Putting Oregon Patient Safety First

One might have thought that when considering health policy the safety of hospital patients would be just about everyone’s top priority – medical professionals and legislators (and, of course, patients themselves) alike. After all, there are few areas of our lives in which we base crucial decisions to the judgment of others more than in the realm of health care. Yet as it considers Governor John Kitzhaber’s health care reform bill Oregon’s legislature is not only ignoring simple remedies that could lower costs even as they improve the quality of care in our state, it is also threatening to leave the poor outside the system, with no way to obtain justice when doctors, hospitals and nurses fail to deliver the care patients deserve.

It is distressing to see Oregon’s legislature spending too little time addressing patient safety issues as it considers health reform. As a recent article in The Oregonian notes, the cost savings offered by the proposed legislation lie mostly in the future. Broadly speaking that is good – one of the few things that liberals and conservatives agree on these days is the fact that rising medical costs represent a significant long-term budget problem at both the federal and state levels (how that problem should be addressed is an issue that elicits far less agreement). But as nationwide surveys that have been around for quite some time have shown, there are a number of basic fixes that can be implemented more-or-less immediately which will both reduce costs and improve patient safety.

Even more distressing, however, are aspects of the proposed law that would make it difficult or impossible for patients injured by negligent doctors to defend themselves in court. Under the current version of the legislation, strict limits would be placed on the ability of patients covered under Medicaid or the Oregon Health Plan to seek justice for their injuries at the hands of negligent providers. The result would be to create a two-tiered system of responsibility and accountability, one in which – to use an extreme example – a doctor who amputated the wrong limb of a patient with private insurance would be held accountable for his horrific mistake, but would receive no sanction if the patient in question was too poor to afford private coverage.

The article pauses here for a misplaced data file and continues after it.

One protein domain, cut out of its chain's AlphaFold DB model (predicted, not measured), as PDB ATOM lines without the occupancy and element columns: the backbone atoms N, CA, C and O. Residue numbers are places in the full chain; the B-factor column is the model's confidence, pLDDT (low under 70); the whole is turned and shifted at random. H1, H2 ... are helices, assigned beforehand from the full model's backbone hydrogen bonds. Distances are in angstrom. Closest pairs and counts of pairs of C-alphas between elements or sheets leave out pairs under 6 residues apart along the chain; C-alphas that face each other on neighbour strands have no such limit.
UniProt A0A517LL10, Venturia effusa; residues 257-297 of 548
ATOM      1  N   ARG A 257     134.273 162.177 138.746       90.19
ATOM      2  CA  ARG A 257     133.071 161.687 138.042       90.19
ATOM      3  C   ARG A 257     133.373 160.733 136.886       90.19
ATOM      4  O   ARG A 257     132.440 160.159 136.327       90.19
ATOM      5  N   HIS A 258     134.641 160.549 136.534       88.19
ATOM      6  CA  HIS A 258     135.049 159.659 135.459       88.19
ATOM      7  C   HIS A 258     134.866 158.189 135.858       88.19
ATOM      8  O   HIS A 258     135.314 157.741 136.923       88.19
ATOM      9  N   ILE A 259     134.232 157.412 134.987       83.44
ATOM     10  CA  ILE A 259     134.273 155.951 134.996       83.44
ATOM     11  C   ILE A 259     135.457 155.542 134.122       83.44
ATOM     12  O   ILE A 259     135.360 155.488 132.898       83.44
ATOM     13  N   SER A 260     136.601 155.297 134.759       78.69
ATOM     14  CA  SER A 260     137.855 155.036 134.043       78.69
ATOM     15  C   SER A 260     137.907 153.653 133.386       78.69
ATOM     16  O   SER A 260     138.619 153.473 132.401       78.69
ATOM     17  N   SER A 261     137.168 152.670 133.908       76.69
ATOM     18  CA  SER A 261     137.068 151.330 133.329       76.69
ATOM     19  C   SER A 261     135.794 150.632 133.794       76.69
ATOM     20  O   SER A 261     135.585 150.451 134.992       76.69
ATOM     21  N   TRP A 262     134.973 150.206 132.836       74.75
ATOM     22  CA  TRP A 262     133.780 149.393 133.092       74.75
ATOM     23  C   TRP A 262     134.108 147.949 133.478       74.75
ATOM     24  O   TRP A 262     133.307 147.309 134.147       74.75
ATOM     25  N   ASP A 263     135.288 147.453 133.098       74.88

This is not the first time I have addressed the issue of patients’ safety in Oregon hospitals. As I noted last summer, there is a significant amount of data out there to indicate that our hospitals can do better when it comes to reducing (or, better, eliminating) preventable errors. As The Oregonian reported last year, Portland-based Legacy Health was part of a much-noted national program in which patient safety increased significantly and costs were reduced simply by instituting rigorous use of checklists of basic procedures – hand washing, the double-checking that charts match patients, etc.

When it comes to health care everyone’s first focus should be on making sure that patients get the treatment they need, and that the people delivering the treatment do so in a safe and efficient manner. As The Oregonian notes, whatever cost savings might accrue from the governor’s proposed reforms would only be realized many years down the line. The Legacy study, however, has demonstrated simple, safe and effective measures that address our most immediate problem – patient safety – while also saving money now, not later. Shouldn’t implementing these reforms be the legislature’s top priority as it considers the health bill?

The Oregonian: Kitzhaber’s reforms could save $1.3 billion, consultant says, but not in time for current budget shortfall

The Oregonian: Legacy health in Portland decreases infection rates, saving lives and money